There is a purse that sits in a makeshift shrine in my bedroom that used to belong to my mother. Its contents are sentimental. There is a travel-size container of hand lotion she religiously applied, and several tubes of lipstick, pale pink and peach. She also kept an address list tucked inside, handy for her unexpected visits to friends and family. On the tattered sheets were handwritten edits — phone numbers, emails and addresses. A log roll of the people she loved.
Throughout my life, my mother talked to me about her numerous friends, distant relatives and co-workers. Irritated, I would interrupt her. “Mom! I don’t know who you’re talking about!” I knew even then, I’d regret those words. Wasn’t I the one who reminded her to be kind to her own mother? Telling her that grandma would be gone one day. Yet she is still alive. It’s my mother who is gone. It’s been over three years since her passing and I still have her purse. The purse I couldn’t let go of after her sudden death. I carried it from her home to my car, to the funeral home, and while shopping for the clothes she would be buried in — ultimately taking it home with me.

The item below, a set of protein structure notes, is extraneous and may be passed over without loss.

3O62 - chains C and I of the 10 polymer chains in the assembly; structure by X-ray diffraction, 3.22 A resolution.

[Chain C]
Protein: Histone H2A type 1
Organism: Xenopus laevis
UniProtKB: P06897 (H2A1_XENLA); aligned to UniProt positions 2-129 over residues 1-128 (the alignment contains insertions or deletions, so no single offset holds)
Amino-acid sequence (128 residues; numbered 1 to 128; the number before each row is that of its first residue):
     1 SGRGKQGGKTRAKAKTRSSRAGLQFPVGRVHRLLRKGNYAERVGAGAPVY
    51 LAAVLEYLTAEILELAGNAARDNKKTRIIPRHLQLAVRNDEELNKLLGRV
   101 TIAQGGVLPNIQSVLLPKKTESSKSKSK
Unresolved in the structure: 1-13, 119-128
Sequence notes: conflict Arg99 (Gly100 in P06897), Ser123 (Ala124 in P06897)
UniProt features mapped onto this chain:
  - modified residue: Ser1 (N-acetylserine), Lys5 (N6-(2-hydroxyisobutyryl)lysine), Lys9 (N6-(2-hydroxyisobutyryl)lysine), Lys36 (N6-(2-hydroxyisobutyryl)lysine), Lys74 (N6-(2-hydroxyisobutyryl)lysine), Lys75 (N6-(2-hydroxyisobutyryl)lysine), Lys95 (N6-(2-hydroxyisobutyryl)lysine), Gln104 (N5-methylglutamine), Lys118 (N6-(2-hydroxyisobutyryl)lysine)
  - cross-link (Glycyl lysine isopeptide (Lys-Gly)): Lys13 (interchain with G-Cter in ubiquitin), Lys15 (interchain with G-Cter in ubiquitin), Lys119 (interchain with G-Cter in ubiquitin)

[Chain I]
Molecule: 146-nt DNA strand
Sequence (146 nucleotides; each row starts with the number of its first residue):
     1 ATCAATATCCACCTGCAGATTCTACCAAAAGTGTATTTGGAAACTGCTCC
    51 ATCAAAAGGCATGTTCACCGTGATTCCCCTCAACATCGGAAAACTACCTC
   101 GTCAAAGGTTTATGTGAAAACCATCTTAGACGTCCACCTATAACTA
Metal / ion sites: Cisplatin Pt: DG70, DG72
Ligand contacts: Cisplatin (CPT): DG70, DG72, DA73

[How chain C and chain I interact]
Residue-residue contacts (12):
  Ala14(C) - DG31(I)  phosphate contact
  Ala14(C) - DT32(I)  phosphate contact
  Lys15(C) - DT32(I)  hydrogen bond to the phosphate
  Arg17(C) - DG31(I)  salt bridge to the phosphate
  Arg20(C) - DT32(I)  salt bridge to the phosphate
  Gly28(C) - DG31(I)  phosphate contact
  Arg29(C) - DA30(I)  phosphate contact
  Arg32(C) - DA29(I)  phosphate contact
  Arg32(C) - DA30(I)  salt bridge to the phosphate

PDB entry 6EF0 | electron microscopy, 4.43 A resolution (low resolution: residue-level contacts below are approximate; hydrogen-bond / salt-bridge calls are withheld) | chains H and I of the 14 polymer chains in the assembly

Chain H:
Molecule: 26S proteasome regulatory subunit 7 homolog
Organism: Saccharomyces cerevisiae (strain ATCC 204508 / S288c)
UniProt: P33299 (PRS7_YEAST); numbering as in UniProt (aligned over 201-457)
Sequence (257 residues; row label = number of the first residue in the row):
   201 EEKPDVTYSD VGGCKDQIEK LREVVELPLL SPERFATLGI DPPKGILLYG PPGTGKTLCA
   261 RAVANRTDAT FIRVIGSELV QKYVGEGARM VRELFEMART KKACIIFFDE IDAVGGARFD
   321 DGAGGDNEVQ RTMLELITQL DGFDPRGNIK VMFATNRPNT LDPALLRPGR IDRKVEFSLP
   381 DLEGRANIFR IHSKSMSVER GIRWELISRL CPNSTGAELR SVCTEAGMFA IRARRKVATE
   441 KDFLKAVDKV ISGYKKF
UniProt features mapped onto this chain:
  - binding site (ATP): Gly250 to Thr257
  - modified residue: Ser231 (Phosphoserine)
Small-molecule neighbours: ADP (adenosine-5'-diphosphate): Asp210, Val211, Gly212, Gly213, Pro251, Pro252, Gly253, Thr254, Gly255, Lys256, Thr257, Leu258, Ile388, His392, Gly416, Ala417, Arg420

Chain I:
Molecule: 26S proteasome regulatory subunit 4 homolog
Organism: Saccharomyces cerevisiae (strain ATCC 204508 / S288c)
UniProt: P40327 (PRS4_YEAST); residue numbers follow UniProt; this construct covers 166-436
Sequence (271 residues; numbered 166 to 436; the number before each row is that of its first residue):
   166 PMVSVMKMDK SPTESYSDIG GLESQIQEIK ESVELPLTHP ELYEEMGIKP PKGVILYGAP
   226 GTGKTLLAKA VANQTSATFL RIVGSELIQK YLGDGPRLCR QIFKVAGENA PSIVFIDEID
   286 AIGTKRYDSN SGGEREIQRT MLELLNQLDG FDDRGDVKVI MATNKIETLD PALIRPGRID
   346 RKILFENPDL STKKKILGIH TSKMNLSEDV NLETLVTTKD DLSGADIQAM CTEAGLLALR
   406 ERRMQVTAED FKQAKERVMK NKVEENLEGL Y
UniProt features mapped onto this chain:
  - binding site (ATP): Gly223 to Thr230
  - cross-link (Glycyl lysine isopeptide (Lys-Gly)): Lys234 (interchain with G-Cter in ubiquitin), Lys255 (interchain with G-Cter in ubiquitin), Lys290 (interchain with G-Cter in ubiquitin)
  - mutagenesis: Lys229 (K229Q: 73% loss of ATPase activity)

Now when I look at her purse, I am reminded of the summer day she lovingly pushed my sister in a stroller while I walked beside her, listening to the wheels ticking rhythmically over the sidewalk. I remember her breastfeeding my two younger siblings and boiling their cloth diapers so they wouldn’t get a diaper rash. But I also remember her crying while my father was at work. She felt stifled by staying home alone. How she longed to go out into the world and socialize. (I also suspect some of her tears were due to raising three headstrong, highly creative, guiltless children.)
Today, I remember my mother with love. That strange, intertwining emotion that she and I shared as we pushed each other’s emotional buttons, fought and made up. How I wish I could send her flowers today, on her birthday, then she would call me to say, “Thank you! They’re beautiful!” and immediately begin telling me stories about people I don’t know.